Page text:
Self-help Organization Celebrates Nine Years Trailblazing in Health, Education, Community Services


By Momodou Jarju

Matida Kebbeh believes in social justice and providing safety nets for women and girls, as well as the disadvantaged communities.

To accomplish this, the feminist cum development strategist, joined a self-help organization in 2014 as a volunteer to fulfill her mission.

There she would propel to serve as secretary general to the position of deputy country director of the organization.

Her boss is out of the country currently and she is now the acting director overseeing their organization called Your Change For A Change (YCFAC).

Their Organization is a non-profit organization founded on April 6, 2011 by a group of young individuals who were motivated to give back to their communities, and the world at large.

Their organization is a resource for under privileged children and expecting mothers facing disease. And to ensure they achieve this, the founders embarked on making the organization a global endeavor.

“We started teams worldwide to help fulfill the mission, which is to make available quality and responsive disease prevention and management incentives for communities.  Nine years now we are trailblazing in the areas of free health, education and community service,” she said.

Health Fair, Other Initiatives

Part of their organization’s activities is the annual Health Fair they organized. The health fair has been their branded activity since 2011 when they organized in their bid to fight against non-communicable diseases in the country.

“We conduct free health checks for the disadvantaged communities far and wide in The Gambia, this activity brings health provides together to serve various communities at no cost,” she said.

The health fair is well recognized and sought after all over the country by people to either partner with them or provide service for their communities. This is a success story they cherish.

“Our group of volunteers keeps growing to serve, the communities we serve narrate success stories and recognition is felt beyond the Kombos, as we continue to touch lives in a positive way in every single town in the country,” Kebbeh said.

The Back to School Initiative is another activity the organization embarks on, where they provide school going materials for first graders in disadvantaged communities.

The package includes school books, pencils, erasers, rulers and a bag, as well as words of encouragement to motivate children to stay in school.

Kebbeh also indicated that RHEPAS is another important project they designed for healthy sexual behavior of adolescents.

The initiative proffers knowledge on risks of teenage pregnancy, sexually transmitted diseases (STDs), HIV and AIDS, freedom from risk of sexual diseases, and full knowledge of contraceptive choices.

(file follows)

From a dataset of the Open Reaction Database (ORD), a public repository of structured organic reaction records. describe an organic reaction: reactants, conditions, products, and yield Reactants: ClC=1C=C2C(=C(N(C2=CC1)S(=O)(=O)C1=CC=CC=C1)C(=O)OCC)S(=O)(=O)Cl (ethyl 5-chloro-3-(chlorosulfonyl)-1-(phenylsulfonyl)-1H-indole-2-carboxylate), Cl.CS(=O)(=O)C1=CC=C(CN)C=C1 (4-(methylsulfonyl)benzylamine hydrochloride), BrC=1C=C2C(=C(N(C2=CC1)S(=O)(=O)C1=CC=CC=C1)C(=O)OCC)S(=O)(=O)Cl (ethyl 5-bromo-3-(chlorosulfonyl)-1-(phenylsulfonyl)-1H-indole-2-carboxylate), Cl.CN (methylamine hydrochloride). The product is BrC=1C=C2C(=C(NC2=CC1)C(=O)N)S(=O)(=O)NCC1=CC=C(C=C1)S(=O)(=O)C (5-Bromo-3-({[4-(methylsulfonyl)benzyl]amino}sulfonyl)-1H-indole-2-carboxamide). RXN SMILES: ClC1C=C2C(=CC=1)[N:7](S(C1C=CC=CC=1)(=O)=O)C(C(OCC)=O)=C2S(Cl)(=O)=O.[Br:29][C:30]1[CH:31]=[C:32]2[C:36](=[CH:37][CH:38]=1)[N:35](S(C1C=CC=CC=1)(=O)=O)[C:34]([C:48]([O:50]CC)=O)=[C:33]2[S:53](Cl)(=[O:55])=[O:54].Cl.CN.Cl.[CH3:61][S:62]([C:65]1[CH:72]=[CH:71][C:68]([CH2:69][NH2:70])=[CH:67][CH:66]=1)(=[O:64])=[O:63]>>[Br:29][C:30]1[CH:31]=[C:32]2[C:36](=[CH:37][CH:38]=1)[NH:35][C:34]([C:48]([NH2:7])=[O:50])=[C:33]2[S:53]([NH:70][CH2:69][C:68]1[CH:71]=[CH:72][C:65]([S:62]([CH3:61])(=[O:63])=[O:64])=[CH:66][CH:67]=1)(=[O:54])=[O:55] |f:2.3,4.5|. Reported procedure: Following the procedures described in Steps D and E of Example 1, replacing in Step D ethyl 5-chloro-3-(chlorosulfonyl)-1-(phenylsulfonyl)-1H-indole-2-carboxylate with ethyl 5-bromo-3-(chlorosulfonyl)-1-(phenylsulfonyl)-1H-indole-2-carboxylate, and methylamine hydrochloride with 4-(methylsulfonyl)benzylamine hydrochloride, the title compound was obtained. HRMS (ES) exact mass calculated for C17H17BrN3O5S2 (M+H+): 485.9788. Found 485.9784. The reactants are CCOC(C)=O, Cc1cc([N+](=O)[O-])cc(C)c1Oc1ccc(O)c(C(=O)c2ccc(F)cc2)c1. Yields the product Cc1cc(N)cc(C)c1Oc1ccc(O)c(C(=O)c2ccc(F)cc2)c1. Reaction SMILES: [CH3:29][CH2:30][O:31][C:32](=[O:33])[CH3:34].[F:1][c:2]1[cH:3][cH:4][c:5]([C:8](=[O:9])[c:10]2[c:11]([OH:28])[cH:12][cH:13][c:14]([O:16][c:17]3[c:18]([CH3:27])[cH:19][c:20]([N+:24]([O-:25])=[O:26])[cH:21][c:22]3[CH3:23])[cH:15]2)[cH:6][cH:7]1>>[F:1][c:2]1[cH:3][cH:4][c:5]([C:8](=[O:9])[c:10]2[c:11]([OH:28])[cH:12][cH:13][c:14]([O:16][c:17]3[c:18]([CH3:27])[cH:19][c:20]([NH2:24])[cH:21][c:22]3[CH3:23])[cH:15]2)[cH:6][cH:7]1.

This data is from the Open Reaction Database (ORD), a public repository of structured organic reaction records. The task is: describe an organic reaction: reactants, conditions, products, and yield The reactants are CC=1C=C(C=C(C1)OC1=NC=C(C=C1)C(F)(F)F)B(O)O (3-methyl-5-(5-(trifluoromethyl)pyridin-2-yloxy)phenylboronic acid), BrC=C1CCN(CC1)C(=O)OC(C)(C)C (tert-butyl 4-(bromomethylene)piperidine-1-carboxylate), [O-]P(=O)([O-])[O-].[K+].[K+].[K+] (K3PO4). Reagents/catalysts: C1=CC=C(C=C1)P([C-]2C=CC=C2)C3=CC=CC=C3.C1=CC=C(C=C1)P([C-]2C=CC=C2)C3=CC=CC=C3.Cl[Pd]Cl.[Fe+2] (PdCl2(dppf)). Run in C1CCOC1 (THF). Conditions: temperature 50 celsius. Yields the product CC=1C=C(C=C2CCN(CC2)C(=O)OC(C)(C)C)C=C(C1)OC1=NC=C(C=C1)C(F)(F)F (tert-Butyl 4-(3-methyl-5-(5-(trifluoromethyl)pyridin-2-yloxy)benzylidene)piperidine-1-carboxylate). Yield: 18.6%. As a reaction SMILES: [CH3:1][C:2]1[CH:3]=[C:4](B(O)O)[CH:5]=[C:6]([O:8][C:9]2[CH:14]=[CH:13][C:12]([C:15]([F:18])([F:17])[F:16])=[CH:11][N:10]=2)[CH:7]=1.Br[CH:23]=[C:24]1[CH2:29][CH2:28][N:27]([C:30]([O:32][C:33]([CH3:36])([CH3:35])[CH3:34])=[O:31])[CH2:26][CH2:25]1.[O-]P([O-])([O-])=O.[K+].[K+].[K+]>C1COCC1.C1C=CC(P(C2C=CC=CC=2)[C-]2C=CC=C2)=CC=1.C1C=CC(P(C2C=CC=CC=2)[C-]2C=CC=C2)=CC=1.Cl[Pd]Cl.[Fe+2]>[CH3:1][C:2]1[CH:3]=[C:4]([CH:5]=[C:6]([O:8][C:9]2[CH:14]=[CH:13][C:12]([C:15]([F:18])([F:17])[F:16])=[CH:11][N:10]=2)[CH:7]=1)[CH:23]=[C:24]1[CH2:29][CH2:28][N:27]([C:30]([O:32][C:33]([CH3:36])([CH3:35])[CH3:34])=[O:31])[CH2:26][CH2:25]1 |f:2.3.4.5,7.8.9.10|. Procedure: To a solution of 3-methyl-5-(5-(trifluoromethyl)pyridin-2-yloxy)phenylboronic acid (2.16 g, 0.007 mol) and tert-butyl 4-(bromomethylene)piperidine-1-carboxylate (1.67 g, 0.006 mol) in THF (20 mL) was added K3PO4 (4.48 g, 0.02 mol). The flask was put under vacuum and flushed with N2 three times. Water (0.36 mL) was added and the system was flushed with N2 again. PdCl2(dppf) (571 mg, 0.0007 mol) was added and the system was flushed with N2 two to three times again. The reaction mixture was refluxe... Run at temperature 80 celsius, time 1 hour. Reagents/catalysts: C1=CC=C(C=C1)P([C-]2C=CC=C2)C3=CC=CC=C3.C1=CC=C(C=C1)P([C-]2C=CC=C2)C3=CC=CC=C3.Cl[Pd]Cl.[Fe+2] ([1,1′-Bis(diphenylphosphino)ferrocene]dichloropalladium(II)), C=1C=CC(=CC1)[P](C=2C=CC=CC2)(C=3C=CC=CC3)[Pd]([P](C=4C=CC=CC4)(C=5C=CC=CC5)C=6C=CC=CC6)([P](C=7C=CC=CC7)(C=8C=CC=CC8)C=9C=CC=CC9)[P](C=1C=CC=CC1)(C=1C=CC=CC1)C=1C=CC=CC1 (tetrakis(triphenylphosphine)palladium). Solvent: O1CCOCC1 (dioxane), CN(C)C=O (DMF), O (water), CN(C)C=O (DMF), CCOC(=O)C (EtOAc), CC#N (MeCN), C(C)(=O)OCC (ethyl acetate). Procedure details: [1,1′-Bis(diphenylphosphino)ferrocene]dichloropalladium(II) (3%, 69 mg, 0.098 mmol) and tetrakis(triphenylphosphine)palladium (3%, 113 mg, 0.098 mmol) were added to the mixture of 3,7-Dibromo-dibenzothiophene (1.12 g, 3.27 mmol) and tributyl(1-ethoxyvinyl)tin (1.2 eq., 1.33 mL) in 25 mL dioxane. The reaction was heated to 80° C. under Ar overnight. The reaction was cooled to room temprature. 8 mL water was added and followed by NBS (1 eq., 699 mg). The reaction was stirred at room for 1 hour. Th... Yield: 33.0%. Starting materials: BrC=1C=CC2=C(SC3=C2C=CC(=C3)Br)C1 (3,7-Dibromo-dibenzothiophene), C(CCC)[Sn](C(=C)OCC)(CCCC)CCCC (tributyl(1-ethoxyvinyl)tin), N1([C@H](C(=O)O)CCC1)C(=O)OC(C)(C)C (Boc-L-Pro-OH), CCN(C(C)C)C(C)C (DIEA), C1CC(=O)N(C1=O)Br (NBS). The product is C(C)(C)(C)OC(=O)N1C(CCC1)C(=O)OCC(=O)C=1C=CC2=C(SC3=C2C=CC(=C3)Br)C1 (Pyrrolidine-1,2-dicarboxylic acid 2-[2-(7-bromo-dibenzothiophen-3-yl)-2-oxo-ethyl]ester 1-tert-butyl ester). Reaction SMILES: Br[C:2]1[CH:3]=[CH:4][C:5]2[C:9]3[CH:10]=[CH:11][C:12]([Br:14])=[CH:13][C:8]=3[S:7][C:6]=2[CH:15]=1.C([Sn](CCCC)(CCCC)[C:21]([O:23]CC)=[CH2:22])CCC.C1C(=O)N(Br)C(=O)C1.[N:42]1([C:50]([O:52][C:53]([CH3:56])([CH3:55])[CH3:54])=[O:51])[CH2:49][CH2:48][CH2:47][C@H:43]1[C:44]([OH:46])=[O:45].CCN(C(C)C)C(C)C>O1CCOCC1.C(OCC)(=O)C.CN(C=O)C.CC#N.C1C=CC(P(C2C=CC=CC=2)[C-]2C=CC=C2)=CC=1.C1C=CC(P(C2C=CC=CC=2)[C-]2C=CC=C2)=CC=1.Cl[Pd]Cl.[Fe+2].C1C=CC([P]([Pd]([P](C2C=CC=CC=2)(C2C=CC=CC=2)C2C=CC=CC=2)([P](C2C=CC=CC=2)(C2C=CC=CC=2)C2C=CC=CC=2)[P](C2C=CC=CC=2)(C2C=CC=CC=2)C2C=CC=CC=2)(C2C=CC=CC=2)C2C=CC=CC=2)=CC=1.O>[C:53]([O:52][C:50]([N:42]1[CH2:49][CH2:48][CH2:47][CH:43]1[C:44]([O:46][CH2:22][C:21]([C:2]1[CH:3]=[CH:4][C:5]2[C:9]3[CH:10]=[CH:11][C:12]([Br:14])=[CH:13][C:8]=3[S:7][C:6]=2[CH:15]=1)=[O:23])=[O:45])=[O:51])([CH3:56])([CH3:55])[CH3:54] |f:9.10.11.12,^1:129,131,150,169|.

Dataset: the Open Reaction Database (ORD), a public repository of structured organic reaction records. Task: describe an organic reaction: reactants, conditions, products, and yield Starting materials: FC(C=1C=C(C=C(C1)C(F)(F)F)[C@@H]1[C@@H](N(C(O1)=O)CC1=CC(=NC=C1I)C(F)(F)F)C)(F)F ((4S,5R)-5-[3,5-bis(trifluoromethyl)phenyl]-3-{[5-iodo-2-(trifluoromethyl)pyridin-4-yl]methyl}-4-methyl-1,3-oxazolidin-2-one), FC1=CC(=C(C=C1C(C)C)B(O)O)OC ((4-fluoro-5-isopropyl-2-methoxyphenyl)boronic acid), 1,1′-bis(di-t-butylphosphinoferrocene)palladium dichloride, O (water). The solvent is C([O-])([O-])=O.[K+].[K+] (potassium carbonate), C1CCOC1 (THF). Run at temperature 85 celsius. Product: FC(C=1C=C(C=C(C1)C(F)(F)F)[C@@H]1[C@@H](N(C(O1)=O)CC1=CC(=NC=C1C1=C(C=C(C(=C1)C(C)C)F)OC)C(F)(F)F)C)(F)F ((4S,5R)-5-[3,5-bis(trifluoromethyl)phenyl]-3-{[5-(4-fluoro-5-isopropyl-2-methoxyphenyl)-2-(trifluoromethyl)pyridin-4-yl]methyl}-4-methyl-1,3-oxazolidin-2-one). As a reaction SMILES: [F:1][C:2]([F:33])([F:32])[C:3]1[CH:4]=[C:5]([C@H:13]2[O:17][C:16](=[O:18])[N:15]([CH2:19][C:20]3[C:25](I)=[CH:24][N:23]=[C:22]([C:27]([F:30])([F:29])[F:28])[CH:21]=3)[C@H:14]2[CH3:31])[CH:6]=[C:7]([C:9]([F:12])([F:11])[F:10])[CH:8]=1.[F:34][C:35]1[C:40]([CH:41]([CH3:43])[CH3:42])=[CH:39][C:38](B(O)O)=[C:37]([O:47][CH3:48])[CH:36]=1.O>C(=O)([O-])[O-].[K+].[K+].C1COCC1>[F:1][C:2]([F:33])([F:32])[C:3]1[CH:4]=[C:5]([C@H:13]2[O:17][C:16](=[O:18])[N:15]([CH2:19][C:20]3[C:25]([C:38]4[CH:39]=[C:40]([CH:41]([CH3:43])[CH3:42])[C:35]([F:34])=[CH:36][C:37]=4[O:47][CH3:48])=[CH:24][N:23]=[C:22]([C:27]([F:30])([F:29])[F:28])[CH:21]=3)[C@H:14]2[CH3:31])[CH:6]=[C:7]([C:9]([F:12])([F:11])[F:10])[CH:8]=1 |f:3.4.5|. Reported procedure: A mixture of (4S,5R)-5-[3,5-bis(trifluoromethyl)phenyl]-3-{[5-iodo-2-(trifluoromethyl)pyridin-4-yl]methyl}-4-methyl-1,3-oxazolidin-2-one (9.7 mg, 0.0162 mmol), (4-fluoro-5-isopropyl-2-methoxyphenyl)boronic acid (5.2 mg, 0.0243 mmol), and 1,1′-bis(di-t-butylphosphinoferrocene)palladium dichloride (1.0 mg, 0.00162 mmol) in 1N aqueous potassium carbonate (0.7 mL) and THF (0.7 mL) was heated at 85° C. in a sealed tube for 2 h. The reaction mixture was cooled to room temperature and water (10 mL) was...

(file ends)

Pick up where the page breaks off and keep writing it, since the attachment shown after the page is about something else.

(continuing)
“Added to the above we have the birthday initiatives, which enable our members to give back to their communities on their birthdays.  We also conduct community outreaches and sensitization Bantabas to discuss crucial health issues, like Female Genital Mutilation (FGM), TB (Tuberculosis), Breast Cancer and other important health topics,” she added.

9 Years Long Ride

Nine years of existence, is an experience Kebbeh described as long ride with challenges they had to grapple with to keep things moving.

They are a self-financed organization and most of their activities are sponsored by members and few donors.

This always limits the scope of their activities and also limits the resources they have, making it hard to come to the need of everyone who seek their services.

“We are mobiled because we don’t have a permanent office space of our own. This also slow down programing of activities as we mostly rely on other options,” she explained.

Despite these challenges, they have never wavered in executing their services to people, especially those in the rural communities.

“But as resilient as the baobab, we never let this retard us,” she pointed out.

Kebbeh and her team’s endeavors did not go unnoticed. While rendering services to the people free of charge, the people they met in turn, for the first time, treat them like their own on first sight and shared whatever they have with them.

“We also learned how privileged we are that no matter how small, we managed to share to impact on the health service of this communities,” she said.

Rural Communities Need More Help

According to Kebbeh, more needs to be done for the rural communities, while hoping that the health ministry takes her recommendation into account.

Matida believes the rural communities are hard to reach due to deplorable road conditions. Most of them don’t have access to clinics too, she added.

“Imagine {how} emergency health issues look like in those regions.  Women in those places are still scared of being pregnant due to the number of labor complications,” Kebbeh said.

In order to ameliorate the situation of rural communities in the country in health matters, Kebbeh is of the opinion the government through the ministry of health should provide access to proper medical services within a close network.

She also tasked the local administrative authorities to work on providing good road networks which would ease their work as NGOs.

“I believe it’s the duty of local government councils to provide proper road networks from the main highways connecting to these villages, making them accessible to NGOs and health service providers,” she said.

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